Conclusion  Bilateral stripping of the membranous vocal folds induces significant AGS, which can be minimized by use of MMC at initial surgery.

Anterior glottic stenosis (AGS) or web is the formation of a bridge of scar tissue covered by epithelium between the vocal folds and involving the anterior commissure. Anterior glottic stenosis commonly occurs secondary to laryngeal injury resulting from laryngeal surgery. Unintended injury from endoscopic or microsurgical manipulation involving both vocal folds simultaneously can induce anterior glottic scarring and adhesions that disturb the delicate workings of the vocal folds. Excessive AGS causes significant impairment of phonation, ventilation, and airway protection. Therefore, aggressive endolaryngeal microsurgical management of lesions involving the anterior glottic commissure has often been avoided or discouraged. When required, it has been recommended that bilateral surgical interventions be separated into 2 unilateral procedures staged at least 2 weeks apart.1 Nonetheless, reports have suggested that endolaryngeal microsurgery can be successfully performed for treatment of benign or malignant lesions involving the anterior glottic commissure.2,3

The conventional treatments of AGS have included intralesional injection, endolaryngeal procedures, and keel insertion via laryngofissure.46 Recently, topical mitomycin C (MMC) has been used to prevent restenosis after the lysis of anterior glottic webs.7 Mitomycin C is an antineoplastic agent that is known to inhibit proliferation of fibroblasts and tumor growth.8 Its proven antifibrotic effect has led to several experimental and clinical trials. Mitomycin C has been widely used for prevention of stenosis or adhesion after otolaryngological surgical treatments.9,10 In a previous experiment, MMC was used only to prevent recurrence after the lysis of anterior glottic webs that were originally induced by laser injury of the vocal folds.7 These clinical and experimental studies of MMC suggest that MMC can be used for prevention of AGS following microsurgical removal of lesions involving both anterior vocal folds. However, to our knowledge, there have been no reports of experiments in which MMC was applied at the time of initial surgery to prevent the development of AGS.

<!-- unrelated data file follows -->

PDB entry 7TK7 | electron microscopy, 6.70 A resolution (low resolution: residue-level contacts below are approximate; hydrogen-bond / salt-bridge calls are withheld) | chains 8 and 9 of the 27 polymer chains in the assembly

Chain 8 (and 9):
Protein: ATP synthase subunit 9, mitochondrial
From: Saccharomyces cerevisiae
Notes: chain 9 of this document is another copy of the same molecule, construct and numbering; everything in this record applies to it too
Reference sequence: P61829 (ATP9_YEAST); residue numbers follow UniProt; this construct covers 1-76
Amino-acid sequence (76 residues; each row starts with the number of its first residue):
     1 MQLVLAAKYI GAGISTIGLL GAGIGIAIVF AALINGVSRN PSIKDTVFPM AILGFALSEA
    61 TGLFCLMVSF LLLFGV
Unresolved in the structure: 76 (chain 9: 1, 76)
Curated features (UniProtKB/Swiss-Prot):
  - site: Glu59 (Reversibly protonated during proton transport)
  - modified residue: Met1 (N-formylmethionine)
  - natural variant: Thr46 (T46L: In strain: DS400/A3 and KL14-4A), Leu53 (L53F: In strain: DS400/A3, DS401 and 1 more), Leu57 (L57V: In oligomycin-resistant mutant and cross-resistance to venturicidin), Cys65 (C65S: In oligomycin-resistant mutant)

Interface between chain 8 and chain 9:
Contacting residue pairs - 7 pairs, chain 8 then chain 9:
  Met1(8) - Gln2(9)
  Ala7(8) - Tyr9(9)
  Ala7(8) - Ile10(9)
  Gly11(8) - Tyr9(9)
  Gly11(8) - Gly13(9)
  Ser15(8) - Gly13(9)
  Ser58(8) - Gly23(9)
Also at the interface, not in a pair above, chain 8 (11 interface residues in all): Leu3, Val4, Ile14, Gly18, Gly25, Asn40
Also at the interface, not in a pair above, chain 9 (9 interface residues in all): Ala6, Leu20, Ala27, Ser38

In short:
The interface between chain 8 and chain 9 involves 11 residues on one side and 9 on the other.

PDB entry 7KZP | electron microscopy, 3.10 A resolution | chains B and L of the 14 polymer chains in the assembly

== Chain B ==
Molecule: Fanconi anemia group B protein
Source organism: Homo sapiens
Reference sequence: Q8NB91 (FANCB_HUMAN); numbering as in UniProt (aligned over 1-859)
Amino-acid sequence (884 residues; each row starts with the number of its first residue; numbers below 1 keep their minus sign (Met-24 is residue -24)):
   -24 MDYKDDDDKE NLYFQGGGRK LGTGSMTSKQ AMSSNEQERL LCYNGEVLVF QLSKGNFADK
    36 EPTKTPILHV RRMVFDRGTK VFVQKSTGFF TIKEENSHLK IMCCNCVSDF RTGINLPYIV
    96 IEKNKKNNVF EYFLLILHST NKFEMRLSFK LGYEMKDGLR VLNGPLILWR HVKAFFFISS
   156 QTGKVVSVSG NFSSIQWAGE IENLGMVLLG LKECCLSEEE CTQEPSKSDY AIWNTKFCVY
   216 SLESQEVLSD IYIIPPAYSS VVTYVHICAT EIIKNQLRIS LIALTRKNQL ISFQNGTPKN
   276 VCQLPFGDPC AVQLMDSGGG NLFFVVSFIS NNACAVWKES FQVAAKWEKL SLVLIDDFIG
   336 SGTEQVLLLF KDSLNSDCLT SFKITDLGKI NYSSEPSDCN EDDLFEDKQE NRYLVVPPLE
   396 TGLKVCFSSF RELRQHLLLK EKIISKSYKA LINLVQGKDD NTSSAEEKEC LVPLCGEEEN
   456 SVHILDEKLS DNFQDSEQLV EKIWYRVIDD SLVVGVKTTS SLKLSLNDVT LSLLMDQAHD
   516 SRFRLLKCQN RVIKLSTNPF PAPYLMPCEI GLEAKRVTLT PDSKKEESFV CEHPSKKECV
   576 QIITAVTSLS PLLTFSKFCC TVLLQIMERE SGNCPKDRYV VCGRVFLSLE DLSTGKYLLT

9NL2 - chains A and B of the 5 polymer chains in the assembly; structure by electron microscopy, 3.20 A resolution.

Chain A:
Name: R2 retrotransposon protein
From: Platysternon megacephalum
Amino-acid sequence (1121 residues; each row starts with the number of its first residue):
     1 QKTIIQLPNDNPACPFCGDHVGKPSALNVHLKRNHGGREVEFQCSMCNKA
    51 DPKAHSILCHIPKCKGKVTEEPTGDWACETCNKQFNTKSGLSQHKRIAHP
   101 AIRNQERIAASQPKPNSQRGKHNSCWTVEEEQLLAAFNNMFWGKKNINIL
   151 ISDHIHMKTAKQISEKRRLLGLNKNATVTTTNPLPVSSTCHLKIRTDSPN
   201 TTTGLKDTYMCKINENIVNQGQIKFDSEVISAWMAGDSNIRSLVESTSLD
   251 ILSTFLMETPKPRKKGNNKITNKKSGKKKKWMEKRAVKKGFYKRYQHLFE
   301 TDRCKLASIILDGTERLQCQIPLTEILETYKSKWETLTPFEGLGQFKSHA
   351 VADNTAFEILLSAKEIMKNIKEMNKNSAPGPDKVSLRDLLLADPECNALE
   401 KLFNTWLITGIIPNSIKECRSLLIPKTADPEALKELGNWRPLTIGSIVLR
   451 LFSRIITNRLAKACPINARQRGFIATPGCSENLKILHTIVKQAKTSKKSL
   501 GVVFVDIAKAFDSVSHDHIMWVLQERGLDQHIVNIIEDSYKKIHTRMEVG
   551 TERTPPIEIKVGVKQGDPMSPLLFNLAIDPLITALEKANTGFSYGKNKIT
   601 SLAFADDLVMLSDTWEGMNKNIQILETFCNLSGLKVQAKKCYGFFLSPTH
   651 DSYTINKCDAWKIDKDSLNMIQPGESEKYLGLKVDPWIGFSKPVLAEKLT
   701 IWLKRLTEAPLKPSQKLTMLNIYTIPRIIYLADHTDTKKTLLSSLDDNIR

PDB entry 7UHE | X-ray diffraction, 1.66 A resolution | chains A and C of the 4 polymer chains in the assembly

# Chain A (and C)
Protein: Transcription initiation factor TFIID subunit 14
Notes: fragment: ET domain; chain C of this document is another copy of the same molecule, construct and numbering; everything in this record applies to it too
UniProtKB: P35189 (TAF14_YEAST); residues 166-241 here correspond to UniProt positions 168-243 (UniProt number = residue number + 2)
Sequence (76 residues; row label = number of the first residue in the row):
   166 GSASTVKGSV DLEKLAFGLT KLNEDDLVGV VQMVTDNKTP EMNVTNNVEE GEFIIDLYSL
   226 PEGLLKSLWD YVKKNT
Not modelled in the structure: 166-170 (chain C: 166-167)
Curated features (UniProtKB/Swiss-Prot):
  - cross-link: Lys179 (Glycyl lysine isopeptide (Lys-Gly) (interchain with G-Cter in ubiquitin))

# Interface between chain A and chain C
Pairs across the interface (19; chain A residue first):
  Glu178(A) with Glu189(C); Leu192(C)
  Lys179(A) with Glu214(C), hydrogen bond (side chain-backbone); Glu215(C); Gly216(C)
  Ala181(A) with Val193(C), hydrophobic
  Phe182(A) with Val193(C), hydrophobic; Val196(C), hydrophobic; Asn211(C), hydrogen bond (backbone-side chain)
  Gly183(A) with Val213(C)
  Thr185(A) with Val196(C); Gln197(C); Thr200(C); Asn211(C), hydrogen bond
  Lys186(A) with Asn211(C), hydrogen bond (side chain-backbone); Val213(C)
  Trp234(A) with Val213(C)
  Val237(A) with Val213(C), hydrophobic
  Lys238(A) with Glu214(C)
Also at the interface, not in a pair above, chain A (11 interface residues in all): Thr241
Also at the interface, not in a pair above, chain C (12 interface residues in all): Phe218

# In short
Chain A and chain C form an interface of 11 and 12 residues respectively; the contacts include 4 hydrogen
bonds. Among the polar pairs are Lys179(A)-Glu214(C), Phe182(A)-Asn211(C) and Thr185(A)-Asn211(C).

In this study, we first developed a canine model in which AGS is induced by bilateral microsurgical stripping of the epithelium from the entire length of both membranous vocal folds. We then used this model to examine the effects of MMC in preventing AGS after surgery.

METHODS
EXPERIMENTAL DESIGN

Twelve male beagles aged 1½ to 2 years and weighing 10 to 12 kg each were used in this study. The animals were anesthetized by intravenous administration of propofol, 6 mg/kg of body weight. Maintenance anesthesia was achieved with a continuous infusion of propofol at 0.4 mg/kg per minute, with additional small boluses of 1 mg/kg if anesthesia appeared inadequate. Direct laryngoscopy was performed using a Kleinsasser laryngoscope modified for exposure of the anterior commissure (8590 J; Karl Storz GmbH & Co, Tuttlingen, Germany) and an operating microscope (Carl Zeiss, Göttingen, Germany) to visualize the canine glottis. Microforceps and microscissors (Karl Storz GmbH & Co) were used to remove the entire epithelium and a layer of the lamina propria from both sides of the membranous vocal folds, from the anterior commissure to the vocal process, and from the upper lateral margin of the true vocal folds to a point 2 mm below the edge of the vocal folds.7